Tucson Greyhound Park shuts down after decades

The Tucson Greyhound Park closed its doors forever on Saturday, June 18.
Published: Jun. 23, 2022 at 5:14 PM MST
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TUCSON, Ariz. (KOLD News 13) - The Tucson Greyhound Park closed its doors forever on Saturday, June 18.

Live racing ended at the 60-acre facility more than six years ago, and it has only hosted simulcast events since.

Arizona banned live dog racing in May 2016, but allowed tracks to collect money from off-track betting.

The track, who opened in 1944, was dealt another blow in 2018, when the city council refused a request to let the Midtown Tavern host off-track betting for the park.

A lot of people asked why did it took long, even after allegations of the mistreatment of the dogs.

“It’s good,” said Susan Via. “It’s like putting the stake through the heart of the monster.”

Via worked 20 years to get the doors shuttered.

“It was a horrible place of untold suffering for thousands of dogs,” she said. “The dogs were kenneled up to 23 hours a day, which is horrible.”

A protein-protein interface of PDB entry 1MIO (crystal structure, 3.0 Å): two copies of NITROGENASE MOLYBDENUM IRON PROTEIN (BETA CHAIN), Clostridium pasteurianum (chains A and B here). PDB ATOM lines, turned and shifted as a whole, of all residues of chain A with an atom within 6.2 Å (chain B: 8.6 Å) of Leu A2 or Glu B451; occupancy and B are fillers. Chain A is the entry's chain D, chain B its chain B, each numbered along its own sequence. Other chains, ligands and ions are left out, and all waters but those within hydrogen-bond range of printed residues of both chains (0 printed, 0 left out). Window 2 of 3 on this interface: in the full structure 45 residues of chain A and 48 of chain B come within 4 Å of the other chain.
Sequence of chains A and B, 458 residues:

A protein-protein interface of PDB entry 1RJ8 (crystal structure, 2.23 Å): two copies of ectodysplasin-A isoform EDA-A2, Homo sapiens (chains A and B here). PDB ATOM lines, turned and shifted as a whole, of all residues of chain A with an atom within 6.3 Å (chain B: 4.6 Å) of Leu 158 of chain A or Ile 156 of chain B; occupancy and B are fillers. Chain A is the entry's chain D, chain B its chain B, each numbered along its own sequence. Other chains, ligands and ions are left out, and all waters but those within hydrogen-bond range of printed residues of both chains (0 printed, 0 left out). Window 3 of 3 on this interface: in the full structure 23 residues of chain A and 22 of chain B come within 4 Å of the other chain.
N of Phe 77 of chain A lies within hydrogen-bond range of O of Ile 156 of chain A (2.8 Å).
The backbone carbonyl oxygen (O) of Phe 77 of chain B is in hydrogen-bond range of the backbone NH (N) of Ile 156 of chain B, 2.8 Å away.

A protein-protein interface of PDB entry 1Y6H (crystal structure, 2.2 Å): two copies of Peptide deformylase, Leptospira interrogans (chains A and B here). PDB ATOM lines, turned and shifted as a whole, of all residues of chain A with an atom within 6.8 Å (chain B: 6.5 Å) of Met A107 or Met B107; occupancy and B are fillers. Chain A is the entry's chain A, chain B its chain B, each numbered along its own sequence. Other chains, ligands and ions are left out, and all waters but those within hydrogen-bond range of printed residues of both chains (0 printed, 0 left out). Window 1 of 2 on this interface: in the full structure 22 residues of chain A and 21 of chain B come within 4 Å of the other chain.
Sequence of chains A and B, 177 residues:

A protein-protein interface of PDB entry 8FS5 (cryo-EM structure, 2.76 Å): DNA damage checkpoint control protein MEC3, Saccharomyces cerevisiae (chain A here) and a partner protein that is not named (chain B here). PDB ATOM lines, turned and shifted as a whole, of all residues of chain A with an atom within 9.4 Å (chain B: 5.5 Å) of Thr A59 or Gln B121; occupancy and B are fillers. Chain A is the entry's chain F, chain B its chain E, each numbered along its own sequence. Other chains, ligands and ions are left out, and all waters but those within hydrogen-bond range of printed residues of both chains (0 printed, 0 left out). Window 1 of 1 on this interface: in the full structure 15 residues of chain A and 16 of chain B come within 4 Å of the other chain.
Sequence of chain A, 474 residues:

In the early 2000s, a group of citizens, vets, and politicans formed a group with the intent of shutting down the park. With the support of those politicians, and the community, live racing was banned in 2016.

“We came up with the idea of an initiative,” Via said. “Because you only had to get enough signatures in a very small place South Tucson, because that’s the city where the track was. We succeeded.”

When the initiative passed, community support swelled to ban live dog racing. Arizona lawmakers passed a bill and it signed by the governor, nding live dog racing in Arizona.

“I’ve had this cap permanently displayed on my desk ever since for the work I was proud to have taken part in,” said Tucson City Councilman Steve Kozachik.

Still, the track stayed open for another six years for off-track betting, betting on dog racing in other states.

By the end of this year, there will be only two tracks open nationwide. That is not enough to sustain the Tucson facility

“So this is a dinosaur,” Kozachik said. “It’s about time it turns into a fossil and we look at it someday that we’ve been through this with a question mark -- ‘why did we let it go on for so long.’”

Greyhound racing started in Tucson is 1944 and was once encouraged as a social event Over the years, as more was learned about the treatment of the animals, interest waned.

“Most people like dogs, many people have dogs,” Via said. “Nobody would want their dog treated like a racing greyhound. No one.”

The question now is what will be done with the 60-acre parcel. KOLD reached out to South Tucson leaders but did not hear back.

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